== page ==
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Snapshot of a Molecular Motor

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Stucture Magazine Cover-Tracy NixonBMB researcher Tracy Nixon and colleagues determined the first crystal structure of a bacterial enhancer binding protein (bEBP) bound by ATP.  bEBPs, which form a subset of the ubiquitous AAA+ ATPases, are activators that channel the energy of ATP binding and hydrolysis toward remodeling a protein factor called σ54.  This spatially altered protein is believed to separate the double stands of bacterial DNA to allow for the transcription of σ54-dependent genes by σ54’s associated RNA polymerase.  By comparing with structure of the same bEBP bound by ADP, large scale conformational changes pre- and post- ATP hydrolysis were observed involving the arginine finger of the bEBP.  This finding contributes toward a better understanding of how ATP driven molecular motors work in cellular processes.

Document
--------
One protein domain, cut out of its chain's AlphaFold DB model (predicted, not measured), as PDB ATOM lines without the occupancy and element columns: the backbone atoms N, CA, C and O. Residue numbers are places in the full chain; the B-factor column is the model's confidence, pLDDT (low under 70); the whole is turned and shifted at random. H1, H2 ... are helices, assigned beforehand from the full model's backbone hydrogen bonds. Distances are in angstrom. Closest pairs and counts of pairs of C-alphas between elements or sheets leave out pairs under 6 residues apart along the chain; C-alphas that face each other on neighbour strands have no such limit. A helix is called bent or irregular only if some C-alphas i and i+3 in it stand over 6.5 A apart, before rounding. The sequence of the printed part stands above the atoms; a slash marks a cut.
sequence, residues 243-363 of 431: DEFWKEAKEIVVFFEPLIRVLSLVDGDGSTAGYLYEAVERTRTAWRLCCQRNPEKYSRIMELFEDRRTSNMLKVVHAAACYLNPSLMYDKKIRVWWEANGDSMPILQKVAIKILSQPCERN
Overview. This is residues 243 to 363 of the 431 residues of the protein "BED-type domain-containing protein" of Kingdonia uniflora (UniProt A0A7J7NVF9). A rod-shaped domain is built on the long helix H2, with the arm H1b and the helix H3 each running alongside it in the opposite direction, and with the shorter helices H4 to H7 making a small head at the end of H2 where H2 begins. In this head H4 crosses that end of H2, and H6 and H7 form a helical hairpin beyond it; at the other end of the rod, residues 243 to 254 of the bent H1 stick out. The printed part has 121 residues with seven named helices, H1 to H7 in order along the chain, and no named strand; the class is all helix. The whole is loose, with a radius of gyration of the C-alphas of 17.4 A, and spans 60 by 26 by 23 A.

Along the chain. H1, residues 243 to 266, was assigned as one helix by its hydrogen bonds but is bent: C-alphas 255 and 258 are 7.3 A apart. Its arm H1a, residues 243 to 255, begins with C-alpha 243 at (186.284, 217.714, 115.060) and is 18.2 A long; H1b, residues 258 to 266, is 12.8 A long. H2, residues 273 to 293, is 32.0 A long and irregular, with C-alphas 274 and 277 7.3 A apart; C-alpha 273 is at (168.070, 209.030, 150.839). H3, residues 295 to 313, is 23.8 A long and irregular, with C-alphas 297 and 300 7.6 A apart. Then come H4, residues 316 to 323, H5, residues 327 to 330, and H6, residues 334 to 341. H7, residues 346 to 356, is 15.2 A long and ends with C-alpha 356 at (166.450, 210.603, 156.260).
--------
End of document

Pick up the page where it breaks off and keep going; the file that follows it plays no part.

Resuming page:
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Engagement of Arginine Finger to ATP Triggers Large Conformational Changes in NtrC1 AAA+ ATPase for Remodeling Bacterial RNA Polymerase
B. Chen, T.A. Sysoeva, S. Chowdhury, L. Guo, S De Carlo, J.A. Hanson, H. Yang, B. T. Nixon. Structure.  2010 Nov 18(11): 1420-1430.

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bEBP at Work

Courtesy of Nixon Lab

Movie Legend: This movie begins with an overlay of ATP-bound and ADP-bound structures of bEBP ribbon (top) or space filling (bottom) models. The overlay then fades with the stereo images oscillating between the ATP- and ADP- bound structures. Hydrolysis of ATP releases its binding to the bEBP arginine finger (green) and causes a rotation between bEBP's two rigid components (white and blue) plus a movement of the flexible upper loops (top red) bound to σ54. The upper loop movement triggers mechanical work on σ54 for spatial modification and subsequent release.

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